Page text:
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Why should you never (hang on! actually always) hire a Technical Writer!

I want to share one of my many interesting experiences in the project world. I was working on a project rolling out a cloud computing product. Many legacy systems were being decommissioned and, as you can imagine, it required numerous processes to be re written. Despite requests from the project working group, the decision was made by management not to hire any Technical Writers. Why? Firstly, they ‘cost money’; secondly, ‘… anyone can write instructions…’. As a Change practitioner I had a dependency on the process documents since I had to design training and communication artefacts based on the details available on the detailed process documents.


I managed to convince management to allow me to do some quality checking on the process documents written by system SMEs and Operations SMEs. What I found was:

  • Processes didn’t flow logically. There were instructions where step 3 said Go to Step 9 and Step 9 said Restart the process from Step 3. Obviously, the user would get stuck in a loop they had no idea how to come out of!

  • In some cases, the last step was The matter must be escalated to the appropriate system team. But the contact details weren’t provided on the document nor was it made clear which particular job role would be responsible for escalating the matter or how would they escalate it, i.e. via an email or via a system or an online form.

  • In most cases, the principles were mixed with procedures, i.e. the neither the principles written made any sense, nor did the procedures give a user the feeling that they would be able to do what they were required to do.

  • Many of those SMEs didn’t know how to write grammatically correct English to such an extent that some didn’t even know when to use an apostrophe, e.g. some wrote Customer’s must provide ID when requested.

  • The same process used both the terms customers and clients which could lead a user of the document to ask what’s the difference between the two and why are there two terms not one?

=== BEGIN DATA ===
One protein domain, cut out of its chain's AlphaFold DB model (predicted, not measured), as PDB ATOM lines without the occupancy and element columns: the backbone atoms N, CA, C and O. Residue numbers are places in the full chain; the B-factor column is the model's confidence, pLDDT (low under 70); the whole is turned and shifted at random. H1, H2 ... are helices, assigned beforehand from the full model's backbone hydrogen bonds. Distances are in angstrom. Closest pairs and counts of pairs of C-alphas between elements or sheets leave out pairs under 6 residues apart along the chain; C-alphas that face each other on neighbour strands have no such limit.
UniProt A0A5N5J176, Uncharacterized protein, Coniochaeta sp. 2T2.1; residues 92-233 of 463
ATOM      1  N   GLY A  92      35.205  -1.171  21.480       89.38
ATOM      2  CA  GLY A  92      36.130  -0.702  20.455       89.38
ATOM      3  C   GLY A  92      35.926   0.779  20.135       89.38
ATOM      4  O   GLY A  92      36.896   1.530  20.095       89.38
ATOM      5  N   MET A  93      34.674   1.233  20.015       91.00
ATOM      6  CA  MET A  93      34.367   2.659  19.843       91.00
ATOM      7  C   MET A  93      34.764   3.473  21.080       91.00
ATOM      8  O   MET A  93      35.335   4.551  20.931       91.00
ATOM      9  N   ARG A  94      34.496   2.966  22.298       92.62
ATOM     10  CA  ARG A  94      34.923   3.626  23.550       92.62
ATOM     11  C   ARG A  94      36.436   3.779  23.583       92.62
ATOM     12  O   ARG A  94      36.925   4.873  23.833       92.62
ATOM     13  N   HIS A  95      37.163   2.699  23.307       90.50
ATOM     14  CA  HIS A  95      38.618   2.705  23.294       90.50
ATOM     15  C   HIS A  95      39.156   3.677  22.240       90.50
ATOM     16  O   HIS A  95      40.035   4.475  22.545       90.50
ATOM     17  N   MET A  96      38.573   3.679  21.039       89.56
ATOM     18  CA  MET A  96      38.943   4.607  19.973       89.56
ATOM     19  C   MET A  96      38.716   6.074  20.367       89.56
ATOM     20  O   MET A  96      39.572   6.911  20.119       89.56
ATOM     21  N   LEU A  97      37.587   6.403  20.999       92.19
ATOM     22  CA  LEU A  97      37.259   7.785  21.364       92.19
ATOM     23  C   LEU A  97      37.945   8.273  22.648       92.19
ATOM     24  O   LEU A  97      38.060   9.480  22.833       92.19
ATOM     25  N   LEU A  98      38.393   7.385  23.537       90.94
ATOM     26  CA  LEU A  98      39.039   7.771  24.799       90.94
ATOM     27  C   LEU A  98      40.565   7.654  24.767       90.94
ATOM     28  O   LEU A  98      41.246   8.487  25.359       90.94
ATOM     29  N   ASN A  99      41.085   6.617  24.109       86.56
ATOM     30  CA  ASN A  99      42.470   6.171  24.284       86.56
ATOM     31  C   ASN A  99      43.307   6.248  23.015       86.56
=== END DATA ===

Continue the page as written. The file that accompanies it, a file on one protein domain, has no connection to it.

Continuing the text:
• There were sentences like Contact the customer by calling them on their mobile.


Now let me stop here for a few seconds. If I keep mentioning the challenges that might become a mini thesis. A small but real story sometimes tells you more than what a long investigative report or thesis won’t tell. The point I am attempting to make is there is, it seems, either a strange reluctance or ignorance that stop many organisations from appreciating the great value that Technical Writers add to the world of operations and project management.


Technical Writers are professionals in their own rights and bring with them a tremendous number of skills.


Technical Writers can take the cue from a process map done by a Business Analyst and create a very detailed process document that narrates many aspects of the process(es), e.g. logical sequence, which role does what, where to seek support. In many cases they even challenge (respectfully, of course) the assumptions of the Business Analysts and help the latter produce better quality artefacts. The Business Analysts create documents at a high level, it is the Technical Writers who create documents at a low level for the mid-level and the frontline users.


A well written document done by a Technical Writer is of tremendous value to the Change Manager on the project, as not only it makes the creation of the training documents and conducting of detailed impact analysis easier but also improves the adoption of the new / amended processes by the end users; it also gives the end users a sense of What’s In IT for Me (WIIFM).


A Technical Writer’s knowledge and documentation skills are a great support for a Communication Manager too; when writing communication artefacts, the latter can leverage the gist from the documents done by a Technical Writer.


Technical Writers understand technology and testing activities, e.g. system integration testing (SIT), user acceptance testing(UAT) very well; they often actively participate in SIT or UAT or access systems such as HP ALM or any repository where professional Testers store test results using screenshots to utilise the findings in writing end user documents. Technical Writers respectfully challenge Testers and help fill the gaps in many testing activities which add great value to end users. Sadly though, in most cases Technical Writers do not get any recognition for it.


Technical Writers possess sound project management skills. They often work on multiple processes and documents at the same time. Not only, they project manage their pieces of documents, they coordinate sign off process, set and manage the expectations of stakeholders.


Technical Writers come from diversified backgrounds: arts, communication, psychology, history, engineering. It is important that they get the recognition for the great work they do. By the way, I am not suggesting that all organisations treat them the same way. Indeed, there are some organisations who hugely utilise the skills and services of Technical Writers. Those organisations that fail to appreciate Technical Writers do not even realise that an erroneous judgment of not utilising these great professionals down the track causes slow or unsuccessful adoption of a new process or processes, generates higher number of errors, take longer processing time because of having no clarity, ultimately costs more in money, and most importantly, does disservice to their customers.

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